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Cover Story

Boston bombing reveals a new American maturity toward insecurity

The post-9/11 'new normal' has evolved: The tactical and emotional responses to the Boston Marathon bombings show what experts call a national maturity toward terrorism that echoes longer experience with such crises in England, Spain, Russia, Japan, and Israel.

By Boston, Staff writer, Jerusalem, Staff writer, Madrid, Correspondent, Ian EvansLondon, Correspondent, Boston, Staff writer, Tokyo, Correspondent, Moscow, Correspondent / April 28, 2013

Monitoring CCTV cameras in London. This is the cover story in the May 6 issue of The Christian Science MonitorWeekly.

Kieran Doherty/REUTERS/File


In ways both big and small, both fleeting and transformational, this time simply felt different.

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  • Graphic Terrorist attacks on US soil
    (Source: Nat'l Consortium for Study of Terrorism & Responses to Terrorism / Graphic: Rich Clabaugh/Staff)

On the lawn of the First Baptist Church in the Jamaica Plain neighborhood of Boston, Eve Nagler stood at a prayer vigil two days after terrorists attempted to shred the joy of Boston's biggest day with nails and BB's and bits of hurtling metal.

This, she knew, was not 9/11 – the scale, the shock, the fear were nothing like people had felt 12 years ago. Yet something else had shifted, too – something perhaps less easily definable but no less palpable to many of those at the vigil and across the suburbs that bound themselves together as "Boston Strong."

There was a calm, not only in the streets but in raw and wounded hearts.

"For myself, it's more an opening of the heart than a tearing of a big wound inside me. It feels different from 9/11," said Ms. Nagler. Dressed for a run after the vigil, her voice grew defiant when she added that the bombings would not deter her training for a coming triathlon.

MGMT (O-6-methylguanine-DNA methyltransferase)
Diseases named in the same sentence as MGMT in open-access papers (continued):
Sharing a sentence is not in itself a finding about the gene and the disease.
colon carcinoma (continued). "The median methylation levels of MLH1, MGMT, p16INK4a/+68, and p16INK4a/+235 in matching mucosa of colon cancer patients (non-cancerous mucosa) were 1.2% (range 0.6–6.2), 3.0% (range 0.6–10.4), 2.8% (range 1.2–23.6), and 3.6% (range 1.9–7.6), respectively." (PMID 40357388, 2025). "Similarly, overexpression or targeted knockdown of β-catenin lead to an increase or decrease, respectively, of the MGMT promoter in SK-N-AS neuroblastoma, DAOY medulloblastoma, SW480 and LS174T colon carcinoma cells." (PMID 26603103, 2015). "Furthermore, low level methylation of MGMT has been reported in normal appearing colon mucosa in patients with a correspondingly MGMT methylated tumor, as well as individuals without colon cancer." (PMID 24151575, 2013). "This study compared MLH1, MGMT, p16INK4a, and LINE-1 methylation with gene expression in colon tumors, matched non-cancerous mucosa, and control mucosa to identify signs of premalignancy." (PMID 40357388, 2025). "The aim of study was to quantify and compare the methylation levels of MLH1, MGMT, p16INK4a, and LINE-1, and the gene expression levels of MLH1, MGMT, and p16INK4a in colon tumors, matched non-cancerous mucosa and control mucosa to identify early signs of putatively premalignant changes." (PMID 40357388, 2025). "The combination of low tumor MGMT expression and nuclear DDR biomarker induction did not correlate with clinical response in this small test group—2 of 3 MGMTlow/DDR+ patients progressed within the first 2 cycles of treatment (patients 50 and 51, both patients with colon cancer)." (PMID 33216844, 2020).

What has changed since 9/11 is America itself. The Boston Marathon bombings were tragic, but they hit a city and a nation that were prepared for them, both tactically and emotionally. The calls for retribution, to apportion blame, or to lash back at Islam have all been notably muted. Even when 1 million residents were told to stay put and hunker down for 10 hours after a blazing police shootout with the suspected bombers that left one of them dead and the other on the loose, there was no panic or resentment, only resolve.

In that way, Boston has hinted at a new American maturity, say experts. Because of it, the "new normal" post-Boston might not look too different from what came before – a more robust police presence at big events, more surveillance cameras on urban streets perhaps. But like other cities worldwide that have faced the threat of bombings for decades – from London to Madrid to Jerusalem – Boston has made the more profound step of showing that a community's greatest defense against terrorism is in the determination of its people.

"Boston is showing you can take a blow like this, and you can keep going," says Stephen Flynn, codirector of the George J. Kostas Research Institute for Homeland Security at Northeastern University in Boston.

Of course, resolve was in no short supply after 9/11, and the flag planted at ground zero in New York came to symbolize the nation's determination to move on unbowed. Yet in many ways it could not. September 11 laid bare not only shocking gaps in the US intelligence network, but also the full array of terrorist groups targeting America. Quite simply, America had work to do – and new threats for its residents to process – before it could move on.

What Boston has done, indelibly, is confirm that those post-9/11 changes have become deep-rooted.

Take the number of foiled plots during the past decade – more than 150, according to Gary LaFree, director of the National Consortium for the Study of Terrorism and Responses to Terrorism at the University of Maryland in College Park. Law enforcement's success at rooting them out has given Americans confidence that authorities are doing all they can to stem the terrorist threat. Moreover, those plots have spotlighted the diversity and sheer volume of schemes against the United States.


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Danny Bent poses at the starting line of the Boston Marathon in Hopkinton, Mass.

After the Boston Marathon bombings, Danny Bent took on a cross-country challenge

The athlete-adventurer co-founded a relay run called One Run for Boston that started in Los Angeles and ended at the marathon finish line to raise funds for victims.

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